Let me go one step backward and talk about discovering the city of Parma with lovely Yvonne, my neighbour and colleague. She comes from New Zealand and lives in Switzerland, so it was fun to see her react to all things Italian. I think what she liked most was how often someone was coming to us to make sure we were fine, and that we got introduced to local personalities – and photographed with them, of course. Or the fact that we walked into a random coffee shop and the owner knew who we were…the constant recognition really felt good.

Here is a snippet of her article for Funky Forty:

…of course there police monitoring a little for trouble…like when I stood on a side table (being careful to take the table cloth off of course) to take photos. It took 2 seconds for the “polizia locale” to appear asking mw what on earth I was thinking. Beatrice saved the day with her charm…”guilty as charged” she said in her cutest Italian voice. She continued some sort of verbal diarrhea of which I understood nothing. Not to worry it’s the end result that counts. We ended up both parties smiling, kissing and shaking hands with the “polizia locale” as we left. “Solo in Italia” could this happen. Smile!

The Morning After

The day after dinner we got up early to tour the city. Just around the corner of our delightful Bed & Breakfast, Pio Rooms is the Parma Cathedral. Its dome is decorated by a highly influential illusionistic fresco by Antonio da Correggio – a famous name in Italy. And again, if you show any interest in it, a passionate member of the staff will appear like magic and tell you its whole story…

This used to be the beating heart of the city, more than a thousands year ago

He explained.

It was a living room, a university and a training centre at the same time. One could learn everything by listening and looking at the pictures: how to sow a field, how to cure an ill person, how to manage money, and how to take care of your soul. It was also the centre of power, and all decisions were taken here.

He went on.

Two voices lively discussing the fact of being single distracted us. It was a real confession, and a young man was openly chatting to a priest sitting in the confessional. They didn’t care about us listening to the intimate details and kept talking – it was a kind of a therapy session, really. Exactly like in the old days.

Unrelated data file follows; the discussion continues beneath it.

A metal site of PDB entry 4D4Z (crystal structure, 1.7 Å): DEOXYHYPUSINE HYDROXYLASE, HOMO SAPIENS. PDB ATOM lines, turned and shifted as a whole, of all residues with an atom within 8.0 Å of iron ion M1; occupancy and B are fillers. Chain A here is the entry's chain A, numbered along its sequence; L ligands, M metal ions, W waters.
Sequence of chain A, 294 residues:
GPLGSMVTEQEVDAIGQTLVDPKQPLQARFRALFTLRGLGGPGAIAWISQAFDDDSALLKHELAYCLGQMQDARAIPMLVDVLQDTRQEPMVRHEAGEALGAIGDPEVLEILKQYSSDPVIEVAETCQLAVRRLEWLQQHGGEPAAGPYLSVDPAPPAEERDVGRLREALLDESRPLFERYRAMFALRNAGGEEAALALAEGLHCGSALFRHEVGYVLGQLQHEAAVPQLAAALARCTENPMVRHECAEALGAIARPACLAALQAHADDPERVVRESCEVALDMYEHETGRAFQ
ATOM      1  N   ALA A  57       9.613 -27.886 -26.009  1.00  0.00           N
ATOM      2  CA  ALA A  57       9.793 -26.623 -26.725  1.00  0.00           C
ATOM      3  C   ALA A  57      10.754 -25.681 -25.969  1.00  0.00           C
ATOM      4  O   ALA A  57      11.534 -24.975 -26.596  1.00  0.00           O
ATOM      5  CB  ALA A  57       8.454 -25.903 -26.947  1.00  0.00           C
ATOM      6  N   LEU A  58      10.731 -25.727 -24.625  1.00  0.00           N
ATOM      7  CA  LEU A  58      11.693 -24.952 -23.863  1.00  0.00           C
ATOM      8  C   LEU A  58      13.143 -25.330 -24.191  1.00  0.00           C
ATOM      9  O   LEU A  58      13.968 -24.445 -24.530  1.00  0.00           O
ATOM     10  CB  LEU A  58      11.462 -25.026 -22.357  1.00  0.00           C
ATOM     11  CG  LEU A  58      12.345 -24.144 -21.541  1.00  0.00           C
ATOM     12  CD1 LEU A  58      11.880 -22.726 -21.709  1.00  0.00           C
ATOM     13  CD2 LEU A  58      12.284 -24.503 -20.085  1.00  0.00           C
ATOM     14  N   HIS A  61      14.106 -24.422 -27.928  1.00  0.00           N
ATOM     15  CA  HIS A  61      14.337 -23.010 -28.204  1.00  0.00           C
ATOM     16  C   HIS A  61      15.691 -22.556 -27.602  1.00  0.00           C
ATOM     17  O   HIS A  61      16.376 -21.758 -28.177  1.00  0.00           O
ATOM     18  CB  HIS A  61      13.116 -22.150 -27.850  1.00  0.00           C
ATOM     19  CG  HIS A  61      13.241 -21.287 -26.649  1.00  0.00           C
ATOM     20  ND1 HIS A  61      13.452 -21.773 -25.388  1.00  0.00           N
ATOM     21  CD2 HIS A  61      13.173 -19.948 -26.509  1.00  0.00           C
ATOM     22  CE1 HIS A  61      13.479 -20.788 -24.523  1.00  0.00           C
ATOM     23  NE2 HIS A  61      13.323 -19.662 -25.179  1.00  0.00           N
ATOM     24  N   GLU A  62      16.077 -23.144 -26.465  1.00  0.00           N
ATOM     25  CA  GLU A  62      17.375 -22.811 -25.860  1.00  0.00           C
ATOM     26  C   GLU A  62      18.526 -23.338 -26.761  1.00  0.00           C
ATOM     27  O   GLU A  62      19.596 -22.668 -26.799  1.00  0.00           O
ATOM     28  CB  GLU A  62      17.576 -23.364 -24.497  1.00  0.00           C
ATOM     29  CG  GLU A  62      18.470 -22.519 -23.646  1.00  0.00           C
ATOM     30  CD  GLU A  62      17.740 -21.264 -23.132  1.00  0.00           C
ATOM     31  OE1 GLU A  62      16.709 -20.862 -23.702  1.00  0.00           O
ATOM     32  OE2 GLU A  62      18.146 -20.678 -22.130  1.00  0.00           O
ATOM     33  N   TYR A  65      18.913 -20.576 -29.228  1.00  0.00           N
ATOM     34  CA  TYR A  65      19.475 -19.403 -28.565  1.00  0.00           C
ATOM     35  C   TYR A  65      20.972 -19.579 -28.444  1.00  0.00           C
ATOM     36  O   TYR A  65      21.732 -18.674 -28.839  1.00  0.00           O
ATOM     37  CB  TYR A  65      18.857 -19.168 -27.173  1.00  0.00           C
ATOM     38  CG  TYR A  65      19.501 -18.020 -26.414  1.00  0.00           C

After our intense church visit, Yvonne decided she needed some shopping. Unlike the main – globalised – cities in the world, Parma still retains a multitude of small, specialised shops cleverly mixing old and new. Fashion, jewellery and food tempted us for two hours, until Yvonne had to give in and buy an emerald green skirt and some parmesan. Shopping was done. It was time for a castle.

Antica Corte Pallavicina

Our last stop before going back home was a castle, nothing less for us of course! A driver picked us up to go to Antica Corte Pallavicina, a farm stay so special and luxurious, that Alain Ducasse was recently a guest in its 13th century basement. This cellar is the absolute WOW piece and nobody gets in without marveling at the 8’000 pieces of fragrant culatello meat hanging on your head, its silver chandelier contrasting with the red bricks, and the customary  spiderwebs in some of the corridors. Free peacocks roamed the garden while guests were eating or sipping a herbal tea originally made by the cappuccini monks that used to live here. And yes, you guessed it: a Michelin star graces this place too.

We were almost overwhelmed by all the beauty and peace. But it was time to head home.

Train Fun

It’s not the destination; it’s the trip itself, someone said. In our case it was both, and traveling on the SBB train with Yvonne was for sure a big part of the fun. The first class train ride (thank you SBB for that privilege) was so smooth, that I made my make up there and then and impromptu photo shooting. The staff didn’t blink, and actually made sure we got the right light and some hot coffee. It was with a touch of melancholy that we arrived in rainy Zurich, with our eyes filled with images, and our hearts melting for the sweet memories (and the good looking Italian men). I know for sure that we will go back to the Emilia region, because it’s also quite close and practical, from Zurich, and really offers an oasis of peace and quality in this crazy world.

Below, some images taken by Yvonne. Grazie, Parma, and a big thank you to Visit Emilia for inviting us, and  to lovely Carla Soffritti for taking care of us.